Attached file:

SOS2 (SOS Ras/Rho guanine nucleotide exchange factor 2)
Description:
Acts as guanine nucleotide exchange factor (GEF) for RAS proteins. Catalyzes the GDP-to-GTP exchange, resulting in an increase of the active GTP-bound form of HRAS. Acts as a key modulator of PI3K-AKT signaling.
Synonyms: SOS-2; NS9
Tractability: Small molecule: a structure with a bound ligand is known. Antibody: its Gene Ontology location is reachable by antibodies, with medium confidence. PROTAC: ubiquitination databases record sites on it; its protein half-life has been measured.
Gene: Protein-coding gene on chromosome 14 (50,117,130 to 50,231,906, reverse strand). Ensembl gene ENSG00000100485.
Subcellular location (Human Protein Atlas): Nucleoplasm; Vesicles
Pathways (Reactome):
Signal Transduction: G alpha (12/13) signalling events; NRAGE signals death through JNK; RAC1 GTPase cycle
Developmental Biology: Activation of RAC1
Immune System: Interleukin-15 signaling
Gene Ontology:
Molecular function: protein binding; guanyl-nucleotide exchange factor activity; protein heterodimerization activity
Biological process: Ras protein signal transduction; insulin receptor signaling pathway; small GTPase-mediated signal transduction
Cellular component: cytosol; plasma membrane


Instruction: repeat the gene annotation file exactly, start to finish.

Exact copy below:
SOS2 (SOS Ras/Rho guanine nucleotide exchange factor 2)
Description:
Acts as guanine nucleotide exchange factor (GEF) for RAS proteins. Catalyzes the GDP-to-GTP exchange, resulting in an increase of the active GTP-bound form of HRAS. Acts as a key modulator of PI3K-AKT signaling.
Synonyms: SOS-2; NS9
Tractability: Small molecule: a structure with a bound ligand is known. Antibody: its Gene Ontology location is reachable by antibodies, with medium confidence. PROTAC: ubiquitination databases record sites on it; its protein half-life has been measured.
Gene: Protein-coding gene on chromosome 14 (50,117,130 to 50,231,906, reverse strand). Ensembl gene ENSG00000100485.
Subcellular location (Human Protein Atlas): Nucleoplasm; Vesicles
Pathways (Reactome):
Signal Transduction: G alpha (12/13) signalling events; NRAGE signals death through JNK; RAC1 GTPase cycle
Developmental Biology: Activation of RAC1
Immune System: Interleukin-15 signaling
Gene Ontology:
Molecular function: protein binding; guanyl-nucleotide exchange factor activity; protein heterodimerization activity
Biological process: Ras protein signal transduction; insulin receptor signaling pathway; small GTPase-mediated signal transduction
Cellular component: cytosol; plasma membrane